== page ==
As of late, there has been controversy surrounding the use of e-cigarettes and the potential danger they create for users and those around them. E-cigarettes, also known as electronic nicotine delivery systems, are handheld devices that turn nicotine, flavorings and other chemicals into inhalable vapor rather than smoke. Many people consider vaping a safer alternative to smoking conventional cigarettes, although research on whether this option is safer or not remains inconclusive. A Dallas navy veteran's lawsuit has stirred conversation regarding another aspect of their safety. He claims that the defective battery used to power his electronic cigarette caused him severe burn injuries.
According to Bonestele's lawsuit, he was lounging around at his home in Fort Worth, Texas last year when the e-cigarette LG Chem battery suddenly detonated in his pocket. The eruption caused third degree burns on his entire right leg and severely lacerated most of his upper thigh, where his attorney's claim there's a “pretty big hole.” Bonestele has had to undergo a skin graft procedure, where surgeons took the skin from other parts of his body to replace the damaged skin on his leg. Doctors have declared that even when fully healed, the man will always experience extreme sensitivity in the affected area.
Matthew Bonestele filed the lawsuit at this time last year. The suit lists every involved party in the device's delivery process as a defendant, including e-cigarette retailer Great Vapes, distributor Lightfire Group and manufacturer LG Chem America, Inc. The suit is just now moving forward due to Bonestele dropping two defendants from the case. However, it is still relatively extensive. His attorney, Randy Sorrels, released a statement on his client's behalf to the public.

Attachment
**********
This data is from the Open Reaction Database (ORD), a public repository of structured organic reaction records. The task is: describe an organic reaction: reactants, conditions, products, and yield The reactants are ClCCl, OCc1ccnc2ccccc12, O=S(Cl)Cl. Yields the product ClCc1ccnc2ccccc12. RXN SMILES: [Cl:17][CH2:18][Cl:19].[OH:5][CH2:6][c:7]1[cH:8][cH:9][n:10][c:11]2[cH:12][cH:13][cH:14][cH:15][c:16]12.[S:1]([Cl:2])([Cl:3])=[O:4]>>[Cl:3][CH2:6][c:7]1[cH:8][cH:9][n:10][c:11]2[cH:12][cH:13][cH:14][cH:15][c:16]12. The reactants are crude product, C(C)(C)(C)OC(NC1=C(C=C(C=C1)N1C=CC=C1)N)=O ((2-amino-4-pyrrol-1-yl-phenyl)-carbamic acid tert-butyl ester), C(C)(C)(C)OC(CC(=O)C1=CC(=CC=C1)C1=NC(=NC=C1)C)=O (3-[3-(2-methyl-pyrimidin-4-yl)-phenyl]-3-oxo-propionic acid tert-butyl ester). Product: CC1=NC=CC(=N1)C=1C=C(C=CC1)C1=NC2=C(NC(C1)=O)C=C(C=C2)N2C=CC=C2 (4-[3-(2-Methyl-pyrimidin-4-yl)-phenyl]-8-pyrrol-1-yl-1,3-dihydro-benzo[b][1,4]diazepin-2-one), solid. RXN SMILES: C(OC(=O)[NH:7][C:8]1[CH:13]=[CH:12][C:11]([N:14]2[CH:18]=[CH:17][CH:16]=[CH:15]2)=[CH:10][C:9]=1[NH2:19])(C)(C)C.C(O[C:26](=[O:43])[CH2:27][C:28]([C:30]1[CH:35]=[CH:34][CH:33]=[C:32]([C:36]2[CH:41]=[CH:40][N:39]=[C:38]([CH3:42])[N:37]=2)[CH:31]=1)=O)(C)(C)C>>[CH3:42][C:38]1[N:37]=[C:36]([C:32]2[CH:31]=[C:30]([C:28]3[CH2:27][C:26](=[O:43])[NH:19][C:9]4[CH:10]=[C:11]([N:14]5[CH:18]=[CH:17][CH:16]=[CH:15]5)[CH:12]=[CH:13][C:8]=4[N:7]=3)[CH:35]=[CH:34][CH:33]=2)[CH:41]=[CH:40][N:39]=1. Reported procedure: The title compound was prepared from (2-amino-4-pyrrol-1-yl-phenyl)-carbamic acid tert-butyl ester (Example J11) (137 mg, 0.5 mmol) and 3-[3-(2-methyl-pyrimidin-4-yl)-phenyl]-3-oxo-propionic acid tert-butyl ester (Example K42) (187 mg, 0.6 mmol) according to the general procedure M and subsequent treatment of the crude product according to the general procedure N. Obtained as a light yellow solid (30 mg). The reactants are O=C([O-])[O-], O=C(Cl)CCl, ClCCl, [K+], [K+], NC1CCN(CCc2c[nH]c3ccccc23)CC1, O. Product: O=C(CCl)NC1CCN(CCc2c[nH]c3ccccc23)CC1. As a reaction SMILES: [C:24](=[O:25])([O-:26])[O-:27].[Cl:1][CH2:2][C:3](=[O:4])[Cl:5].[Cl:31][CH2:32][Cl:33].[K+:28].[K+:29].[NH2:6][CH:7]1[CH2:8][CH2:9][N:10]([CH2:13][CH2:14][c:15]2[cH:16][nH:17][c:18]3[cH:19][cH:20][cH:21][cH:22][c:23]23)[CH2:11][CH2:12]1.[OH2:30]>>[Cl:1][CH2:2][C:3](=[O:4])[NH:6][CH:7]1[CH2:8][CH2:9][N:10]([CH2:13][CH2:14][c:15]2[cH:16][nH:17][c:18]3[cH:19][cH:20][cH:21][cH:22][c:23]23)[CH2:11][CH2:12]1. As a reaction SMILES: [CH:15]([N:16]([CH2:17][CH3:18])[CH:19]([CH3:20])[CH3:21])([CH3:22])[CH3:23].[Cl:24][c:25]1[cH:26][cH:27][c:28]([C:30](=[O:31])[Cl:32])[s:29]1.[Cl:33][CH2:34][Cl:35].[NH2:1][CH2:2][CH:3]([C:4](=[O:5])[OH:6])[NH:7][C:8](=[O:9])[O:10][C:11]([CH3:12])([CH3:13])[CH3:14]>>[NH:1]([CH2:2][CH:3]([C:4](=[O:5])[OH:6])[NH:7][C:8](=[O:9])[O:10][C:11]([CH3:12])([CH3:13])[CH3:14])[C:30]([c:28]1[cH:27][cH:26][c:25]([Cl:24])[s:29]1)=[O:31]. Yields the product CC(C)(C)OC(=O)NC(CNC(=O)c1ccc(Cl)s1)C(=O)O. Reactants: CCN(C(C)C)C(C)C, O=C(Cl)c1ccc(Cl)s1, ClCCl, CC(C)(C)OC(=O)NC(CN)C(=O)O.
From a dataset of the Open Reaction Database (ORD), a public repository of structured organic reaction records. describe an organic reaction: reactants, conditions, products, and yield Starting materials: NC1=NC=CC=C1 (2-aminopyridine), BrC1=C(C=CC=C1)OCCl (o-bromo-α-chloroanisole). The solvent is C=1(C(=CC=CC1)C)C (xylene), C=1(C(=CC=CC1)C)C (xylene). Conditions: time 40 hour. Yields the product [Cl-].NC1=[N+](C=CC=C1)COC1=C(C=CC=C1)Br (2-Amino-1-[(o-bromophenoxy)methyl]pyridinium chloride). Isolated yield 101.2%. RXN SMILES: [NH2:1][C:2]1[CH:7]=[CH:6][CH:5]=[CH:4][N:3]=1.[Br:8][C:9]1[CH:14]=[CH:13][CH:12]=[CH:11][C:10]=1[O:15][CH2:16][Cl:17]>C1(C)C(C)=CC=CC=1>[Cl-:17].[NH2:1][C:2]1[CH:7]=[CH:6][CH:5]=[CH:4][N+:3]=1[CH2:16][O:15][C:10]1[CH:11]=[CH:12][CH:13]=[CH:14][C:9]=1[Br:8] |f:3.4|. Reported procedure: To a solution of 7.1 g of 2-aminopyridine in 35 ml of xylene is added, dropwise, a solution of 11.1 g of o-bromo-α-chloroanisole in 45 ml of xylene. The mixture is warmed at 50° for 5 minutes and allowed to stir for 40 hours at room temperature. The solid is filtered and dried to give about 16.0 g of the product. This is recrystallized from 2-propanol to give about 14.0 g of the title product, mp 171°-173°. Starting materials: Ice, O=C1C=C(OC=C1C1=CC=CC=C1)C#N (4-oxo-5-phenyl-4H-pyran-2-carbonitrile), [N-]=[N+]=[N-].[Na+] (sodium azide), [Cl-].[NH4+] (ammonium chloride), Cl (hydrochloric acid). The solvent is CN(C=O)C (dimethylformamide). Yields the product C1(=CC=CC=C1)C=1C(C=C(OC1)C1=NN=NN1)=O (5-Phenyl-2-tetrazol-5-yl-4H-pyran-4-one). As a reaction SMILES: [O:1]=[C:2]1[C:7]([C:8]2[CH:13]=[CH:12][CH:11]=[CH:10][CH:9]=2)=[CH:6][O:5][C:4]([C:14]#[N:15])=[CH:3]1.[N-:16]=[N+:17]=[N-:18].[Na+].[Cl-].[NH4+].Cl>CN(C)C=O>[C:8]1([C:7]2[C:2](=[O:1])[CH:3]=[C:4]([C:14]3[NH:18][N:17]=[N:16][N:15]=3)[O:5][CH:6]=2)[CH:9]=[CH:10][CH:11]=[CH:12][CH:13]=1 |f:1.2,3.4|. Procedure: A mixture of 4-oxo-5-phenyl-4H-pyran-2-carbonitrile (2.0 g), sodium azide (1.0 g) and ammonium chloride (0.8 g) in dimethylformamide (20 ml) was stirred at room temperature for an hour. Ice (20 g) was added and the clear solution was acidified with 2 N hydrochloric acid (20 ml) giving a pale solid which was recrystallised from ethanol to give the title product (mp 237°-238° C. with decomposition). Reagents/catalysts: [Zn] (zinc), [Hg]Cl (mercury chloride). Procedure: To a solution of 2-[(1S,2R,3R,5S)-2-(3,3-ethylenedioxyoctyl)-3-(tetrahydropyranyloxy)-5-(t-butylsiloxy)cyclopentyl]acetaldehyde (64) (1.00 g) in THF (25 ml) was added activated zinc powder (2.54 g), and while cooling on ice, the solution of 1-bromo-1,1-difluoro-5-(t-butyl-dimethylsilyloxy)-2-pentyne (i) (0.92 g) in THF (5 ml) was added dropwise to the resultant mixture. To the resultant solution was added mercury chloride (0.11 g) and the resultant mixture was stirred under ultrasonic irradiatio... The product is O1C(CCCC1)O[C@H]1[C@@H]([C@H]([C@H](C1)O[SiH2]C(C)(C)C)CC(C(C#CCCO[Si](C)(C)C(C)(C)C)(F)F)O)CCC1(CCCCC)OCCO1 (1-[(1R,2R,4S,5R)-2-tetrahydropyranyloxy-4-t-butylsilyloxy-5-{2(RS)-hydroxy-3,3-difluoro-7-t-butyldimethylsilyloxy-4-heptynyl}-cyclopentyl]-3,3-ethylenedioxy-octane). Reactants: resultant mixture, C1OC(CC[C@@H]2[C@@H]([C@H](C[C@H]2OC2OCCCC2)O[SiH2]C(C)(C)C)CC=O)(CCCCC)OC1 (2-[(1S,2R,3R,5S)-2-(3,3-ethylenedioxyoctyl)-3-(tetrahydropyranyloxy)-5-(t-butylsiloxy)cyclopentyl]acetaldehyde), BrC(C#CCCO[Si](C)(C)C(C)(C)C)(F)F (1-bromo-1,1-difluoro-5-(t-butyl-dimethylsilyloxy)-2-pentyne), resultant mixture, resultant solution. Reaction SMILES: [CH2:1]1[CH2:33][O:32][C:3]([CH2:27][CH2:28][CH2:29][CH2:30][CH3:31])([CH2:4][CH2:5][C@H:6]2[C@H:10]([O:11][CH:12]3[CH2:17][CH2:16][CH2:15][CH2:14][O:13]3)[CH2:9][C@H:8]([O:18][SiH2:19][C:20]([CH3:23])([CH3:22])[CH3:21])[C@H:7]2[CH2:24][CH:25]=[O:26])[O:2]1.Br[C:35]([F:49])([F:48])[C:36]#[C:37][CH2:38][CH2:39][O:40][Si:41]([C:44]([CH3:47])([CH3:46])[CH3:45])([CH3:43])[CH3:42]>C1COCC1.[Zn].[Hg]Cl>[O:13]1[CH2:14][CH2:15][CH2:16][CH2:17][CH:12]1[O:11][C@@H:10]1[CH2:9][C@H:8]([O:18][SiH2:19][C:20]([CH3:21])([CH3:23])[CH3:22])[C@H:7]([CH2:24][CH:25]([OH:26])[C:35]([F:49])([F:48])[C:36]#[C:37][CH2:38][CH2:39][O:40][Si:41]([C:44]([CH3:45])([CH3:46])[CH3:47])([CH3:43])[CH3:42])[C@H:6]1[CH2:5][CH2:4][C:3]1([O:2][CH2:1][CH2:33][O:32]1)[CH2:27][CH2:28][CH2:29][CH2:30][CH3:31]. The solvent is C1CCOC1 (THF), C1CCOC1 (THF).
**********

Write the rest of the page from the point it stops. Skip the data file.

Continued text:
“Mr. Bonestele suffered an injury that he could never have imagined in civilian life,” Sorrels said. “The reality is that these batteries are small sticks of dynamite and the e-cigarette industry needs to make wholesale changes to insure the safety of all those who use these batteries. Further, the danger is not just limited to the user, but also to everyone that is near the user - including those in the same house who could be injured of killed by a resulting fire.”
Court documents allege that the battery was defectively designed and manufactured, and despite this happening before to other users, the cigarette had no sufficient warnings to alert users of potential hazards. In fact, the explosions are happening so often, the Navy, along with several airlines have decided to ban e-cigarettes altogether. The American Vaping Association has been very critical about the decisions of these industries, claiming that “when used and charged properly, vapor products pose no more of a fire risk than any other product that is powered by lithium-ion batteries.”
So far, only one defendant, the Lightfire Group, has commented on Bonestele's lawsuit. The Florida group has denied any wrongdoing on their behalf by claiming that the veteran may have been using the device wrong. They released a statement arguing that Bonestele “may have negligently handled, utilized, or transported the product at issue.”